Two science classes and digital learning tools: a snapshotI have the privilege of working with a local secondary school, and I've made some blog posts in the past based on observations of music and languages. Science is in the spotlight today, specifically a Level 2 NCEA Physics class and a Year 10 Science class.
What's really interesting is not only the different tools the teachers included, but also the ways in which students got to problem-solve using them. It is quite clear to me that these teachers thought deeply about the learning goals first and then appropriated tools to help that happen.
Level 2 PhysicsThis class was all about understanding the symbols relevant to components of electrical circuits and the theory related to each named item - eg resistor, battery, voltmeter, ammeter, charge, current... She began the lesson, once students had grabbed a Chromebook from the COW (Computers on Wheels), by reviewing information about key words. She then made available a document that contained two links - one to a set of Slides and the other to an interactive site where students could problem-solve how to create specific circuits and answer specific questions. What struck me as most interesting in observing student behaviours, included:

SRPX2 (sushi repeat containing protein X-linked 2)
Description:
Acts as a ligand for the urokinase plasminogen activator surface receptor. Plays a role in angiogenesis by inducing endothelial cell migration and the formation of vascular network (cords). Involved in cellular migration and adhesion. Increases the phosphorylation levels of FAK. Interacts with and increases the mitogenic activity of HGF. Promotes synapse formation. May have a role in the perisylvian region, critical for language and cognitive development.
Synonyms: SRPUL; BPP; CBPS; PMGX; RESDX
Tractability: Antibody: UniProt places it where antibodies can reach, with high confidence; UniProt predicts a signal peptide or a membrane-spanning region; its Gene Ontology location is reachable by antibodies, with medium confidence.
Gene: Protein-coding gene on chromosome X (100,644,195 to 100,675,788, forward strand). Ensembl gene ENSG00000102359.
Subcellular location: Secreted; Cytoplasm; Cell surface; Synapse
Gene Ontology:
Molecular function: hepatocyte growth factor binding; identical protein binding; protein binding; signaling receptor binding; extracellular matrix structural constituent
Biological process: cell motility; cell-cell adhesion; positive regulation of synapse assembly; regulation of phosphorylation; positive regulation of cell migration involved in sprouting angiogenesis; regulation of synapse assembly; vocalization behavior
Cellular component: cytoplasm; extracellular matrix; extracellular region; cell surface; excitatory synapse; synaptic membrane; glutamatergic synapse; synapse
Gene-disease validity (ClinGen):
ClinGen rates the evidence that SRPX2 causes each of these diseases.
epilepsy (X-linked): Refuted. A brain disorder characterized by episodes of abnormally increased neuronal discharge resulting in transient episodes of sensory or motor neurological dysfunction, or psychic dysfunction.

- adaptive help-seeking: comparing ideas and ways of solving the circuit problems, or connectivity issues
- playing with the site: creating different kinds of circuits, wondering what would happen if.. and trying it out
- asking the teacher for help if they were unsure: the teacher could then spend time with individuals on a just-in-time and just-in-need basis
- a studied silence - the talk was low and mostly focused on the task ahead - and a lot of concentration. Talk centred on seeking and responding to queries from each other. The climate was definitely purposeful and directed at task completion
- sharing the tasks: some students open different screens to facilitate the task completing as a pair.
|Working together on building an electrical circuit|
Year 10 Science
|Creating a Voki voice message|
Comments: So what?
Using digital tools that can support students to deepen their knowledge and understanding while offering opportunities to review and reshape ideas is valuable in school contexts. When schools also don't need to house equipment or replace worn out materials is also sensible. The manipulation of physical tools and materials might mean learning happens differently from when the tools are digital. However, the same content knowledge might be learned less arduously when the tools are digital. That is certainly the message students convey.